Skip to main content

Limoncello & Torta di Mele

The lemon tree  in my parents garden yields an abundance of citrus fruit each year and is now over 50 years old.  Like all Italian families, no garden is without a lemon tree but this is not just your average lemon tree.  30 years ago, papa` decided that a meyer lemon tree, which at the time was well established and already 20 years old was not good enough. The tree needed lisborn or genoa lemons growing on it, those typically used in  Italian cooking.   This tree has since been grafted with lisborn lemons, oranges and two varieties of mandarins...truly a citrus glory.

The meyer varieties even though not papa`'s favourite, have never gone to waste and are used in mamma's cakes or turned into granita or lemonade.  

This year my father decided to make limoncello for the first time using the meyer lemons. This recipe is not ready to be shared as yet as it has been scribbled on a piece of paper by papa`- half in English, half in Italian and with little indication of exact quantities (all'occhio)...typically Italian!  He told me that my cousins wife had shared a recipe for limoncello she had made, but he had misplaced it. This was his attempt at piecing together the recipe.  I had to spend some time with him discussing the process and making my own notes.  I managed to score a bottle though and the results are amazingly delicious. 
The base ingredients are grappa (made by my uncle), meyer lemons and sugar. I will be sharing papa`'s limoncello recipe in another post with his other liqueurs, and hope my cousins recipe surfaces in the meantime.

What I can share with you is mamma's apple cake,  which instead of using lemon juice to drizzle over the apples so they don't turn brown, I have used papa`'s limoncello.

Torta Di Mele & Limoncello


125g butter

1/2 cup castor sugar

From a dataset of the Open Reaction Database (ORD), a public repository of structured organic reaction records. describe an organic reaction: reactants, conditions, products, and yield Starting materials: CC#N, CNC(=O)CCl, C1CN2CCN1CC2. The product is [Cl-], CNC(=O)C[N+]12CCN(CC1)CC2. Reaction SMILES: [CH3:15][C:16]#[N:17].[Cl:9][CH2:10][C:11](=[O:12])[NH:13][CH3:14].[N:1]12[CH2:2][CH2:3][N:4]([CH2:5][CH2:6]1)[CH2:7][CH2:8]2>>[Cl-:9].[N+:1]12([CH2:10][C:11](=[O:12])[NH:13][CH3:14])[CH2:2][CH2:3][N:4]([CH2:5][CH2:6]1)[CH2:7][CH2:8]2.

2 cups self raising flour
1/2 cup milk
2 eggs
3 apples (I use pink lady) peeled and cut into thin slices
1 cup of limoncello
1 lemon rind (grated)
1 extra tablespoon of sugar to sprinkle on top of cake before baking.

Pre heat oven at 180c and line a 20cm round tin with baking paper.

Peel apples and slice thinly.  Place in a bowl and pour the limoncello over them. Stir through so they are all generously coated.

Cream sugar and butter and then beat in the 2 eggs one at a time.  Add 1/2 cup of milk a bit at a time alternating with the flour.  Mix until well combined.  If the mixture is too dry, add a bit more milk.  Consistency of batter will depend on the size of the eggs. 

Pour 1/3 of mixture in tin and spread evenly with spatula.  Drain apples and layer over mixture until covered.  Spread more of the mixture on top, leaving 1/3 for the last layer and then ending with final layer of apples. 

Grate some lemon rind over final layer of apples and sprinkled with sugar.  Bake in oven for 60 minutes.

This recipe can be modified to suit your taste.  Mamma would make it with cinnamon and stewed apples, a more traditional combination.

Enjoy with a chilled glass of limoncello!


Popular posts from this blog

Cucina Conversations: Rosette di Pane (Rosette Bread Rolls)